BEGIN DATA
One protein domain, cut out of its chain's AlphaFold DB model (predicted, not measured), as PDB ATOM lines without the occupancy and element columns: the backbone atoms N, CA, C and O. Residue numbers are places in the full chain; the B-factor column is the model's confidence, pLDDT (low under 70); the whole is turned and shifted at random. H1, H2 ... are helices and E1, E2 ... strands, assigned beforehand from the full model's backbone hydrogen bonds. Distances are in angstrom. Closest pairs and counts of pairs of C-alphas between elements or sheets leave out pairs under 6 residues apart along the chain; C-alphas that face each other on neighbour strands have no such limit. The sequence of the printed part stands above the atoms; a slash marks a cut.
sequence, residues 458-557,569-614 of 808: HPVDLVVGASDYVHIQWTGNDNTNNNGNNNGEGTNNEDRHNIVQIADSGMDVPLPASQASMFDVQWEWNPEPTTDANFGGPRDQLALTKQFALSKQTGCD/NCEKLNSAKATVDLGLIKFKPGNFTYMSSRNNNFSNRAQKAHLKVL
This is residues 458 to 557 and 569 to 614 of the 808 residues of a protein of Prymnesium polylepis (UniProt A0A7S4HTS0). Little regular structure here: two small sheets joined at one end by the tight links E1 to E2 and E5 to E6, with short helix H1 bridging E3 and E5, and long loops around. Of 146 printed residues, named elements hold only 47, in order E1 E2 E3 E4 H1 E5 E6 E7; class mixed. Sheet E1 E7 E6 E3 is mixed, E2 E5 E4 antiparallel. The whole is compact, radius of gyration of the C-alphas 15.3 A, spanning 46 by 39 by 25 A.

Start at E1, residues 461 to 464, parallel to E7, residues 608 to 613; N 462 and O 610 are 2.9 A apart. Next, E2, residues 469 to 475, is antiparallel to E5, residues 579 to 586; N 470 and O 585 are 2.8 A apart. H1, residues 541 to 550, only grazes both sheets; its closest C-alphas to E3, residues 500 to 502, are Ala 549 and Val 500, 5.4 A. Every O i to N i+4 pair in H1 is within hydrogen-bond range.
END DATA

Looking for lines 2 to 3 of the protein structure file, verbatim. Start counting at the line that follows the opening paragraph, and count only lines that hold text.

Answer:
This is residues 458 to 557 and 569 to 614 of the 808 residues of a protein of Prymnesium polylepis (UniProt A0A7S4HTS0). Little regular structure here: two small sheets joined at one end by the tight links E1 to E2 and E5 to E6, with short helix H1 bridging E3 and E5, and long loops around. Of 146 printed residues, named elements hold only 47, in order E1 E2 E3 E4 H1 E5 E6 E7; class mixed. Sheet E1 E7 E6 E3 is mixed, E2 E5 E4 antiparallel. The whole is compact, radius of gyration of the C-alphas 15.3 A, spanning 46 by 39 by 25 A.

Start at E1, residues 461 to 464, parallel to E7, residues 608 to 613; N 462 and O 610 are 2.9 A apart. Next, E2, residues 469 to 475, is antiparallel to E5, residues 579 to 586; N 470 and O 585 are 2.8 A apart. H1, residues 541 to 550, only grazes both sheets; its closest C-alphas to E3, residues 500 to 502, are Ala 549 and Val 500, 5.4 A. Every O i to N i+4 pair in H1 is within hydrogen-bond range.